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George Soros' Central European University faces closure after Hungary law targets foreign institutions

'In Hungary, one cannot be above the law — even if you’re a billionaire,' Hungarian Prime Minister Viktor Orban said

Ben Chapman
Thursday 06 April 2017 16:10 BST
(AFP/Getty Images)

George Soros’ university in his Hungarian homeland is on the verge of closure after the nation’s parliament voted for legislation apparently targetting the institution.

The law was approved on Tuesday, having first been put in front of parliament only a week ago. It is the latest move in a lurch towards right-wing authoritarianism in Hungary that has increasingly attacked liberal institutions such as Mr Soros’ Central European University.

It still requires the president to sign it before it officially enforced but this is deemed a formality.

The new law ostensibly places restrictions on all foreign universities but is widely believed to be a concerted attack on CEU, which is by far the highest profile.

CEU is seen by the ruling Fidesz party as a bastion of liberalism and the university has attracted heavy criticism from Prime Minister Viktor Orban and his allies.

Mr Orban has called the university a “fraud,” and said, “in Hungary, one cannot be above the law — even if you’re a billionaire,” the New York Times reported.

Before the vote in parliament, Hungary’s top education official, Zoltan Balog also reportedly said: “We are committed to use all legal means at our disposal to stop pseudo-civil society spy groups such as the ones funded by George Soros.”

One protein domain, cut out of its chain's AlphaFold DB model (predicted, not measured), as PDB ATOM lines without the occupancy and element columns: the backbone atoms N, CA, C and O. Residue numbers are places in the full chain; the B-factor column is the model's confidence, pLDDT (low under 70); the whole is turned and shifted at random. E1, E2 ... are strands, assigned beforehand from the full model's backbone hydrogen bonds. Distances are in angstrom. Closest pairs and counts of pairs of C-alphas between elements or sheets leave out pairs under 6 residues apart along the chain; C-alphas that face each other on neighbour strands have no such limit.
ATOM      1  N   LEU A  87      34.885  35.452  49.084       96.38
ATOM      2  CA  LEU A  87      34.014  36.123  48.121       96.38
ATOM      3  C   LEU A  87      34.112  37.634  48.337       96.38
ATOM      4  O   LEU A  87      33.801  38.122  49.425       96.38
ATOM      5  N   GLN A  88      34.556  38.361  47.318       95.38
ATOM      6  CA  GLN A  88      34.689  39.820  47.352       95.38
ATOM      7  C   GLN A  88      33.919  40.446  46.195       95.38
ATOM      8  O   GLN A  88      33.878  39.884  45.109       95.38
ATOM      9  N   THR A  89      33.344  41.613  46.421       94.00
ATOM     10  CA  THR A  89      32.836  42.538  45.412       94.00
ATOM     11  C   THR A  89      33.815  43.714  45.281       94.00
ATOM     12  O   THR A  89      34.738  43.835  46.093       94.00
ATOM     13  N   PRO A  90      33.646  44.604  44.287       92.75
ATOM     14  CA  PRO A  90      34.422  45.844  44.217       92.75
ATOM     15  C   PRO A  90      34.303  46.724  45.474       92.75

Billionaire financier and philanthropist, Mr Soros, funds a host of projects around the world aimed at spreading free speech and democratic values, through his Open Society Foundations,

The new law requires universities based outside Hungary to be approved through a “contract” between the Hungarian government and the country where they are accredited, which in CEU's case is the US.

It also requires each university to establish a campus in that country. The law also reinstates work permit requirements for non-EU citizens teaching at the campus in Hungary. The costs associated with complying with the new requirements could jeopardize the university’s future, Human Rights Watch has said.

“The law endangers academic freedom and the future of CEU, which has educated a generation of leaders in Central and Eastern Europe,” said Lydia Gall, Balkans and Eastern Europe researcher at Human Rights Watch.

“The president should not sign a law that seems motivated by a desire to silence critical voices in Hungary,” she added in a post on HRW’s website.

The pro-democracy group Freedom House accused Mr Orban’s party of “whipping up resentment and xenophobia” in order to win re-election.

“In a year dominated by the Europe-wide advance of national-populist and radical parties, democratic governance in Hungary, a pioneer of ʼilliberal democracy,ʼ has further deteriorated,” the report said.

The Independent has contacted CEU for comment

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